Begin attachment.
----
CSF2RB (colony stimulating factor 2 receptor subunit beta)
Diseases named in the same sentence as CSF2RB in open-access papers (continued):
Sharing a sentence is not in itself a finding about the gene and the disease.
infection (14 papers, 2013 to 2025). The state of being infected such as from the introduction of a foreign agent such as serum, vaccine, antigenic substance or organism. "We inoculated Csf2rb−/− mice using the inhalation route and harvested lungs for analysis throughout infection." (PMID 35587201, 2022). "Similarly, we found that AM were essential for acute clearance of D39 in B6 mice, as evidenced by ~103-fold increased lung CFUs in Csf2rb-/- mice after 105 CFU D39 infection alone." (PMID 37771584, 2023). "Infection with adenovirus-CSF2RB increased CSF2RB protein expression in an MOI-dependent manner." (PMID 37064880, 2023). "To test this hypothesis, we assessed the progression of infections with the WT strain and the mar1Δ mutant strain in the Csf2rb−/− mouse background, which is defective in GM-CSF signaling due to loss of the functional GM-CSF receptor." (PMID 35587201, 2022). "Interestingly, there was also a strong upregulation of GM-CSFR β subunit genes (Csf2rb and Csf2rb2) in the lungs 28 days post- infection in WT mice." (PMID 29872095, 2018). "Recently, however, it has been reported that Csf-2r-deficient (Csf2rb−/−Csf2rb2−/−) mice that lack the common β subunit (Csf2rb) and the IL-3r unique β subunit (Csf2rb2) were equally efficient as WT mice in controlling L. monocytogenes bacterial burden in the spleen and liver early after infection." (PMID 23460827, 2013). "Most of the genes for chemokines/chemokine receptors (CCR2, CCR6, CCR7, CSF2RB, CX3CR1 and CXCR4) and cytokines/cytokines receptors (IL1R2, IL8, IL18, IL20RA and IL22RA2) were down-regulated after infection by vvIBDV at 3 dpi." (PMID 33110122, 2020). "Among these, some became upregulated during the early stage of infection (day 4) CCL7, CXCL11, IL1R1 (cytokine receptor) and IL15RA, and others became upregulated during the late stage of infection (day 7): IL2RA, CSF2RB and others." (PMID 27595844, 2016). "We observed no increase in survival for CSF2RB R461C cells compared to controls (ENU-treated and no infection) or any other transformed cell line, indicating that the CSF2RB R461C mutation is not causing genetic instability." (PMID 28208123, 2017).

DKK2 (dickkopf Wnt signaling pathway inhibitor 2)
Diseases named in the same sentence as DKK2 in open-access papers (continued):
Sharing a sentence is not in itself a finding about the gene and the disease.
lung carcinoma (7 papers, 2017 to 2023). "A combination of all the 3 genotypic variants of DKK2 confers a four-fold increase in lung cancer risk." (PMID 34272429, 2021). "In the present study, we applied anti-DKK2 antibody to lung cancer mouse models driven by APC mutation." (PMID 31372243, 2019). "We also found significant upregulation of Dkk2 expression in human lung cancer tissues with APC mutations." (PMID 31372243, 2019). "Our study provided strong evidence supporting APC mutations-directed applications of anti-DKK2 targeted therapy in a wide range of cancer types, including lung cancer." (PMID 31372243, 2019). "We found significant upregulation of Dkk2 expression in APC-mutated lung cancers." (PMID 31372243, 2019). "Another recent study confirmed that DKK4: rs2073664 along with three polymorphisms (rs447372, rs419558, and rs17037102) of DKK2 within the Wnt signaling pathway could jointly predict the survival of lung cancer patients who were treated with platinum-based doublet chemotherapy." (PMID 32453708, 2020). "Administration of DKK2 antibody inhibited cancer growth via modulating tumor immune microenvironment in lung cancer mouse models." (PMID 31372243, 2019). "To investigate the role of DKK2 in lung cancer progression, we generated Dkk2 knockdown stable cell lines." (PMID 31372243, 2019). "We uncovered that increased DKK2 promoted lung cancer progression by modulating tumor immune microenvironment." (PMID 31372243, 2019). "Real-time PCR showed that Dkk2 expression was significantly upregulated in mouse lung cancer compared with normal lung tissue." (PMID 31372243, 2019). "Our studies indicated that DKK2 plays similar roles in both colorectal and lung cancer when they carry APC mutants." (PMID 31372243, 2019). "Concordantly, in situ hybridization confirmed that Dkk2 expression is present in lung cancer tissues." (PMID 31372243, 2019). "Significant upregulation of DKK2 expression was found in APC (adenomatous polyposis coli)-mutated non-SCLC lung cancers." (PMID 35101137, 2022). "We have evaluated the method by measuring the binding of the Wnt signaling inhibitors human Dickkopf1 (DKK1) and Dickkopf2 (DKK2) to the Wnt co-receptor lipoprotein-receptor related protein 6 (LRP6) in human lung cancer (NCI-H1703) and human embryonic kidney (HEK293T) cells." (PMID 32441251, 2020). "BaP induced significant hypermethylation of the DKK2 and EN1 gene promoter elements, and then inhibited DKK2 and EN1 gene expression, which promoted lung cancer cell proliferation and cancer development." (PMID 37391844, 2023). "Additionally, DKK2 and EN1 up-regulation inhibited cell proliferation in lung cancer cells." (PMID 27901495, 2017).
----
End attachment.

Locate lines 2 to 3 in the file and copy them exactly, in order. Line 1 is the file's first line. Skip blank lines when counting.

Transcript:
Diseases named in the same sentence as CSF2RB in open-access papers (continued):
Sharing a sentence is not in itself a finding about the gene and the disease.